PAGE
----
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Targeted inhibition of calpain reduces myocardial hypertrophy and fibrosis in mouse models of type 1 diabetes.

Li Y, Ma J, Zhu H, Singh M, Hill D, Greer PA, Arnold JM, Abel ED, Peng T - Diabetes (2011)

Bottom Line: Calpain activity, cardiomyocyte cross-sectional areas, and myocardial collagen deposition were significantly increased in both STZ-induced and OVE26 diabetic hearts, and these were accompanied by elevated expression of hypertrophic and fibrotic collagen genes.These effects were associated with a normalization of the nuclear factor of activated T-cell nuclear factor-κB and matrix metalloproteinase (MMP) activities in diabetic hearts.Thus targeted inhibition of calpain represents a potential novel therapeutic strategy for reversing diabetic cardiomyopathy.

View Article: PubMed Central - PubMed

Affiliation: Critical Illness Research, Lawson Health Research Institute, University of Western Ontario, London, Ontario, Canada.

ABSTRACT

Objective: Recently we have shown that calpain-1 activation contributes to cardiomyocyte apoptosis induced by hyperglycemia. This study was undertaken to investigate whether targeted disruption of calpain would reduce myocardial hypertrophy and fibrosis in mouse models of type 1 diabetes.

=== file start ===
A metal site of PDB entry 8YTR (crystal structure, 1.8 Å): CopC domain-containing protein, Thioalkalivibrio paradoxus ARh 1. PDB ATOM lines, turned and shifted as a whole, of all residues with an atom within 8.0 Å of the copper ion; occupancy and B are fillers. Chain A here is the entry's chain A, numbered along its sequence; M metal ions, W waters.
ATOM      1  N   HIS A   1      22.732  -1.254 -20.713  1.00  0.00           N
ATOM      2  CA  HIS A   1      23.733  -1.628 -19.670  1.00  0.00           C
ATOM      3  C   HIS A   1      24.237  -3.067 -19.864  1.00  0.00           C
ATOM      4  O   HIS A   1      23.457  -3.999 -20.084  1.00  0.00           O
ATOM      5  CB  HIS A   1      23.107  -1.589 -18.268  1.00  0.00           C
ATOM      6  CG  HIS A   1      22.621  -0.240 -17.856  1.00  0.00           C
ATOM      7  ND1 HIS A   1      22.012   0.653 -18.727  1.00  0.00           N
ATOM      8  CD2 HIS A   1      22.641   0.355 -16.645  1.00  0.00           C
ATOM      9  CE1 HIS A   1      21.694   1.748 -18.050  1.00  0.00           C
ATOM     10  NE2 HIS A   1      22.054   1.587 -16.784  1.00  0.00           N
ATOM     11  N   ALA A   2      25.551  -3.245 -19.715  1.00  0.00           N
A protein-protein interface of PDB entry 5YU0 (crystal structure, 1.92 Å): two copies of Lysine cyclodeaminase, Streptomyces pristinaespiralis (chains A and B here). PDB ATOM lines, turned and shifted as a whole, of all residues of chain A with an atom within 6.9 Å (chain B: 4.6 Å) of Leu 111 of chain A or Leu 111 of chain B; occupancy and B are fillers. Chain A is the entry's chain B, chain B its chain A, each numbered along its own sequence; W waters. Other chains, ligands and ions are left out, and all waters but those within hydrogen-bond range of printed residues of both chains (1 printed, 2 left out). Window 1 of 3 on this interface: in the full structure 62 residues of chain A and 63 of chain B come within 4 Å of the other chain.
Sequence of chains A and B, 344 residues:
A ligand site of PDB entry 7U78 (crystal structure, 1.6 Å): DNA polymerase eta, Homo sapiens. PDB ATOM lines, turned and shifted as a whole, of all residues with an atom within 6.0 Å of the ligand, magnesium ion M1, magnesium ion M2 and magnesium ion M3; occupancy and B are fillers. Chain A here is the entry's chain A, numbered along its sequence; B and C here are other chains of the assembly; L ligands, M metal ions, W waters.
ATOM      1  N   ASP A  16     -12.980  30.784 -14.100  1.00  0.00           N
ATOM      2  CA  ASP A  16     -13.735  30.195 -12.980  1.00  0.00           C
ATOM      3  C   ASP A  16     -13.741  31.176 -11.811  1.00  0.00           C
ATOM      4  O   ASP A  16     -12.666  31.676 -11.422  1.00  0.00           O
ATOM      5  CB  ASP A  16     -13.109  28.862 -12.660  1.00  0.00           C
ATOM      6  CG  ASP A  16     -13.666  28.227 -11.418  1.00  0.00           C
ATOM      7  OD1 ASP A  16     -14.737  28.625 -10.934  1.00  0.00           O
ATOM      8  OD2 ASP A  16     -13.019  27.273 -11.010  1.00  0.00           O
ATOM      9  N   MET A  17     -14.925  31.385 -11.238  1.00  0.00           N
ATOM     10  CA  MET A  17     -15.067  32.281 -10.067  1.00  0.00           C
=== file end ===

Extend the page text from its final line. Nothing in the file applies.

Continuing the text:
Research design and methods: Diabetes in mice was induced by injection of streptozotocin (STZ), and OVE26 mice were also used as a type 1 diabetic model. The function of calpain was genetically manipulated by cardiomyocyte-specific knockout Capn4 in mice and the use of calpastatin transgenic mice. Myocardial hypertrophy and fibrosis were investigated 2 and 5 months after STZ injection or in OVE26 diabetic mice at the age of 5 months. Cultured isolated adult mouse cardiac fibroblast cells were also investigated under high glucose conditions.